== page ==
I have conduced some workshops before, while I was in college, in TCS, in Act Lab. Some of them were on Engineering, some on etiquette, acting and so on. But yesterday was the first time that I myself organised and conducted a filmmaking workshop, for which I was paid.

The workshop was a success. What the audience gained in knowledge was worth a lot more than what than lost monetarily. It was almost 5 years of my studies, jam packed into a one day workshop. Everything went well from the slides, screen, sound, food, refreshments, timing and so on. I was very happy with what I was able to share.

The feedback we received were also positive; from the participants and my friends who I had planted in the room to give me critical feedback. But let’s not bake in its glory. Here are some major lessons I realised I need to focus on.


I ended up spending more money to conduct the workshop than I earned from it, because the marketing I did failed. Only 2 people turned up for a session for 20. Was it because of the title of ‘Low Budget Filmmaking’? Maybe my name as a filmmaker or instructor is not there yet. Did our Facebook Ads reach the wrong audience? Wasn’t the copy on the workshop page not good enough? Was it priced too high? All questions that need to be answered in due time.

Also we should have taken photos of everyone together. We could have used that in marketing for our later workshops. Besides the 2 participants, there were also my friends and team. So it was not like the room was empty.


Initially there were 4 who had paid and registered. But two of them had to back out at the last minute. How does one handle last minute cancellations? I have told them I’d refund the whole fees.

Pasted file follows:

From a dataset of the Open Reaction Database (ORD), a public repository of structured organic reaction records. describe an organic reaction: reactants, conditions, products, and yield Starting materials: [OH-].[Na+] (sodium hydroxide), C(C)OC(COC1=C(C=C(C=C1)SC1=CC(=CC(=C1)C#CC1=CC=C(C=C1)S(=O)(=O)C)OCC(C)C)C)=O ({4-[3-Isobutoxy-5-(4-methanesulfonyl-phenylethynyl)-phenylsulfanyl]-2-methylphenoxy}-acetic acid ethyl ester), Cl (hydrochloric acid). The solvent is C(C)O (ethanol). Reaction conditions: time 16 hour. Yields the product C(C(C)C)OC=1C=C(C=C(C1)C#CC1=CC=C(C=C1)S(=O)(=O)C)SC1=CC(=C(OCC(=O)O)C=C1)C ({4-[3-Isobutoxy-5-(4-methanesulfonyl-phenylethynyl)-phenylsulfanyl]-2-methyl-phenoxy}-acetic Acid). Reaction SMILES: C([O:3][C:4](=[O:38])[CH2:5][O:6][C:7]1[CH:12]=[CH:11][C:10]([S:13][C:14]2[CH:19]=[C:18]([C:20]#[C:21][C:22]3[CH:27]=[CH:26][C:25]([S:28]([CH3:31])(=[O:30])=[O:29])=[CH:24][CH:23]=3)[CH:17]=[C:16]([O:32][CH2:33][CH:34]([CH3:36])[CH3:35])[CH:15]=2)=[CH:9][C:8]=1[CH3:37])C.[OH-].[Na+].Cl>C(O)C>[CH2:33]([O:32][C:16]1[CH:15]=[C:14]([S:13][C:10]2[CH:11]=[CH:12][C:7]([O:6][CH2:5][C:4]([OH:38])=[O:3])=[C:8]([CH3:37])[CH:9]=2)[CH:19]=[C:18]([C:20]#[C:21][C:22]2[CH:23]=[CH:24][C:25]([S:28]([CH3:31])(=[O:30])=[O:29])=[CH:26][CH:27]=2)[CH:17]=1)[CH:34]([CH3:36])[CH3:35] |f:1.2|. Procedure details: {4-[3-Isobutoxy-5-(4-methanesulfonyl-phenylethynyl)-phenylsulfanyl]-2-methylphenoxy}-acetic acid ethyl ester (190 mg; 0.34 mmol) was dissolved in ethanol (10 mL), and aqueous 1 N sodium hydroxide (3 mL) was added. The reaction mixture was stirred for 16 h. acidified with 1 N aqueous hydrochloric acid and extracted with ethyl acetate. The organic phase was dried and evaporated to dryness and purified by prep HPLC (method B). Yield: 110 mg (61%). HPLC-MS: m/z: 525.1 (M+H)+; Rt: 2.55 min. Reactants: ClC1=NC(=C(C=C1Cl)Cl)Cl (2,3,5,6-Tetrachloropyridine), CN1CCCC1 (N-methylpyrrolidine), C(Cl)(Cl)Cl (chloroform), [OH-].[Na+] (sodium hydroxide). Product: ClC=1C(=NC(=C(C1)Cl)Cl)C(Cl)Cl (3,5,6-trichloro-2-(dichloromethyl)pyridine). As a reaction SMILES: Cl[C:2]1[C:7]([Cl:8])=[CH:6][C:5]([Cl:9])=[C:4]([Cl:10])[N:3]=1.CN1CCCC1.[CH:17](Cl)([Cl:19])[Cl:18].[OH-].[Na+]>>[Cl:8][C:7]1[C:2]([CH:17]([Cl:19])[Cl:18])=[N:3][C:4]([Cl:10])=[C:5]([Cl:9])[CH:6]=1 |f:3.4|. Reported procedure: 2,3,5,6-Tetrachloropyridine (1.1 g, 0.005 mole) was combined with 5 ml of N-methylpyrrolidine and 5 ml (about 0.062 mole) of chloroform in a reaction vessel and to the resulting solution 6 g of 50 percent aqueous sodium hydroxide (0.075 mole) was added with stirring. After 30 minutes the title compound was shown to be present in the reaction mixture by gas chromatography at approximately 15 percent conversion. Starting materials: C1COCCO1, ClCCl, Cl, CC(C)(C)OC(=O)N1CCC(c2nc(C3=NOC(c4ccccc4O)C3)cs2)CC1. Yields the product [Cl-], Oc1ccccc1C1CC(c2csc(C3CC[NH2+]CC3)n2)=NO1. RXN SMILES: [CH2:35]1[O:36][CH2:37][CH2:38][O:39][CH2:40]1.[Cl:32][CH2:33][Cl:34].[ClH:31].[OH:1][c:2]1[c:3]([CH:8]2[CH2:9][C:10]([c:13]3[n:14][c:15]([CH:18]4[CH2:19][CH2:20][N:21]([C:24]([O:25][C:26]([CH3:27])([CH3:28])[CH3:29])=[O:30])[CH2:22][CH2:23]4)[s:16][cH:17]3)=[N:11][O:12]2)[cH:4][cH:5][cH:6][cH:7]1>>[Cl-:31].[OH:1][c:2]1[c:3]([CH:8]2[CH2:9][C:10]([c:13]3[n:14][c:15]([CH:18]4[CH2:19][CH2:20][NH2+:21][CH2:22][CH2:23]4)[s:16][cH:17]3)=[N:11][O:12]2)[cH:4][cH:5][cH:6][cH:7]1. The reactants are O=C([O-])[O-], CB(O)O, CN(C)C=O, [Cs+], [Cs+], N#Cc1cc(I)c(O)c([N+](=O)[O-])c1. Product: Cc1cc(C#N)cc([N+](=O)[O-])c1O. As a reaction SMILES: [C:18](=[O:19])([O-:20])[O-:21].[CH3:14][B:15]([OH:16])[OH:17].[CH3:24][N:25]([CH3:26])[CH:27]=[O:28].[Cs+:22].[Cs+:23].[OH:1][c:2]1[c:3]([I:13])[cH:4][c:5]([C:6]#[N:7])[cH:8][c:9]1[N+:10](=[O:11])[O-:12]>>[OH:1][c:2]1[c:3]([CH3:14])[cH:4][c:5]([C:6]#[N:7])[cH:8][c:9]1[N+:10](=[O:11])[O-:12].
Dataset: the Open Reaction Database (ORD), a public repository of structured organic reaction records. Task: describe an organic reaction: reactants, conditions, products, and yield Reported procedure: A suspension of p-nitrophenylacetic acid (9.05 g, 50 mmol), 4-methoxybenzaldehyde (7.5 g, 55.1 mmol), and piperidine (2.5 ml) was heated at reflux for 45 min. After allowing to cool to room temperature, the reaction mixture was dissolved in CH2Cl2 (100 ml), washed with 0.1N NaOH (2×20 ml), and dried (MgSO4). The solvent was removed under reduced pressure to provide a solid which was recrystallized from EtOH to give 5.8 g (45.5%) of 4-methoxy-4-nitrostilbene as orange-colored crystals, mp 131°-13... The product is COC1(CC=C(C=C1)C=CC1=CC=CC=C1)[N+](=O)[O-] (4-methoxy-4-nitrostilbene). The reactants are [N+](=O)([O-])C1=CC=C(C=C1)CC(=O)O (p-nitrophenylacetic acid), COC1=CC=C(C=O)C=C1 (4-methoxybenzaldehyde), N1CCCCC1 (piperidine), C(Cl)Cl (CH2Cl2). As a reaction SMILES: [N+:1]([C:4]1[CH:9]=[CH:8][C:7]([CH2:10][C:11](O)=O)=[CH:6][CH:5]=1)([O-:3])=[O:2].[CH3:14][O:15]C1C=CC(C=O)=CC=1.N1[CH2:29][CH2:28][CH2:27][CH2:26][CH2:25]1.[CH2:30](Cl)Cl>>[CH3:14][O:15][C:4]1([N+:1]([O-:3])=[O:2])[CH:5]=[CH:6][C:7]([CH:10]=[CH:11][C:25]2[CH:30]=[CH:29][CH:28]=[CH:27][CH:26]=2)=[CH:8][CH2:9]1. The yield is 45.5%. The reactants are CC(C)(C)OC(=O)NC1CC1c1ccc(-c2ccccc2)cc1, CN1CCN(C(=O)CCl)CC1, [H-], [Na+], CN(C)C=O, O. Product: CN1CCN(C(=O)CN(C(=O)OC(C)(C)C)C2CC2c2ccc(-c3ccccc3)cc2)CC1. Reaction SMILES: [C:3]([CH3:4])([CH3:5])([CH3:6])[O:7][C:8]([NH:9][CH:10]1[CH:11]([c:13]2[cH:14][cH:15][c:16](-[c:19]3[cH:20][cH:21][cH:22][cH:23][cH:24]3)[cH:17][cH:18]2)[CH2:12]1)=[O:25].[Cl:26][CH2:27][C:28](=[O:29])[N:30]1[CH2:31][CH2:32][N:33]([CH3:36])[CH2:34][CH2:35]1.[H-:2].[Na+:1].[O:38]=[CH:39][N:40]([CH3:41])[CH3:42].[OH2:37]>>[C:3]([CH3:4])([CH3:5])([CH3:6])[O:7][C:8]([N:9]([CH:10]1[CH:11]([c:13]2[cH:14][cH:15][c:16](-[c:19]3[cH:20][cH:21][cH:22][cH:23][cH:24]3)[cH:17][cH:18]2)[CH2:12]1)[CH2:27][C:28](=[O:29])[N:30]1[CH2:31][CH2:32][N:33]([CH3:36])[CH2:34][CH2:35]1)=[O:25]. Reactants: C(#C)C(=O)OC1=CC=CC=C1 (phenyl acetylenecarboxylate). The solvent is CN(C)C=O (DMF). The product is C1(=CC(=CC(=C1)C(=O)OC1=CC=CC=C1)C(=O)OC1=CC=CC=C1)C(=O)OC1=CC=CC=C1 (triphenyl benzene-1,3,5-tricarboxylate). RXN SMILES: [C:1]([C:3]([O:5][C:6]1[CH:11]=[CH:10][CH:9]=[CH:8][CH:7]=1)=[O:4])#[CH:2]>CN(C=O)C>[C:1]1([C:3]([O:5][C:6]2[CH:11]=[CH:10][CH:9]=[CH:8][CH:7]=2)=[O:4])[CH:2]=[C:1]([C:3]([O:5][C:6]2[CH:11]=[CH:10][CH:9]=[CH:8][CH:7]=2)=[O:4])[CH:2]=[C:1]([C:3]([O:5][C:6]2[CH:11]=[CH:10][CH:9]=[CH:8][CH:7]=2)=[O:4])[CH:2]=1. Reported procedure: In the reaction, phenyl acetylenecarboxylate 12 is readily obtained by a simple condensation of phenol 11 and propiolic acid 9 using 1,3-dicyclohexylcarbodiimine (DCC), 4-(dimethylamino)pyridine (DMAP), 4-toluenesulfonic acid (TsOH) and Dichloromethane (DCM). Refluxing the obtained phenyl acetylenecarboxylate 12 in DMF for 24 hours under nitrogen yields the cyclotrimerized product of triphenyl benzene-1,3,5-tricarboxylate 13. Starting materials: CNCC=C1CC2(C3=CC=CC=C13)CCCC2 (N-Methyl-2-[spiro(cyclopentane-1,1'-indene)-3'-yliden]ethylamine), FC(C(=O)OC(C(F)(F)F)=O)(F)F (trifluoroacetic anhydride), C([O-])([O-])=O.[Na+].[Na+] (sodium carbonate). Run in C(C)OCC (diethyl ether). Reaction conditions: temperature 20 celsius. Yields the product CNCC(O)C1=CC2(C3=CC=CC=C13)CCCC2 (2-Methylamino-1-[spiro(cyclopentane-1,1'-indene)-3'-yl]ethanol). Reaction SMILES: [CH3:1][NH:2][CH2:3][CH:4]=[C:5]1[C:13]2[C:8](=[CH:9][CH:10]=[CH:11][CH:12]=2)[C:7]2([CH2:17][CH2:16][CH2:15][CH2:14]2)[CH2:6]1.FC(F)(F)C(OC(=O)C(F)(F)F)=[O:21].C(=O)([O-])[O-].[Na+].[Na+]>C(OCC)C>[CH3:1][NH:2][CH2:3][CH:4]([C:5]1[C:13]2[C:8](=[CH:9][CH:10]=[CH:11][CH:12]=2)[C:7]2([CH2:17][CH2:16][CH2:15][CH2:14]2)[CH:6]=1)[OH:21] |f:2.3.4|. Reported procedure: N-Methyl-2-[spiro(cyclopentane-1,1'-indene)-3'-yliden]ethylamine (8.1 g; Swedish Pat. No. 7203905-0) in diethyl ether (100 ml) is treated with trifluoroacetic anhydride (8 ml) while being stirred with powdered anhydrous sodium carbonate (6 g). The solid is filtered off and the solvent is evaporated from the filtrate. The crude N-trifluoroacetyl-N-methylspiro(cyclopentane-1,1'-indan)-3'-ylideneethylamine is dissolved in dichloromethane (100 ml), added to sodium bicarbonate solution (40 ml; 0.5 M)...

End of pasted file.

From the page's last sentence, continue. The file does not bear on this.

From a business standpoint, not only are we already at a loss, but will also loose their fees, and that of someone else who would have made use of the knowledge. From a human stand point, I would rather give back the full amount because I have not added them any value at all.


My presentation skills—in using my body and voice, techniques to keep the audience engaged—is something I really need to work on.

Which is why I recently joined Toastmasters. Not to become an inspiration or motivational speaker. But to give people the most value, to let them grasp the full depth of what I am sharing. It’s a life long process.

Improving Over Time

None of the great speakers we know of were ever great the minute they started. In Mahatma Gandhi’s My Experiments With Truth, I remember reading that he fainted the first time he went on stage. The number of participants for a Tony Robbins‘s session now runs in five figures, but when he did his first, it did not even have five people in it.

Nonetheless I am extremely happy with the workshop. Now I know for certain it delivers value. Moreover, if I can get two absolute strangers to pay for something I offered, then I only need to figure out how to scale that.

Over the years I know will improve and be able to share better. After all we are all on a journey, of moving towards our goals, learning from our mistakes.

Hey Aspiring Filmmaker,

I debuted my film career making a feature film for ₹5 lakhs ($7,000) on an iPhone. I’d like to help you do the same. So I wrote everything I learned into a book. It is now available on Amazon, called The Indian Indie Film (or Make Your Film for rest of the world). Enjoy!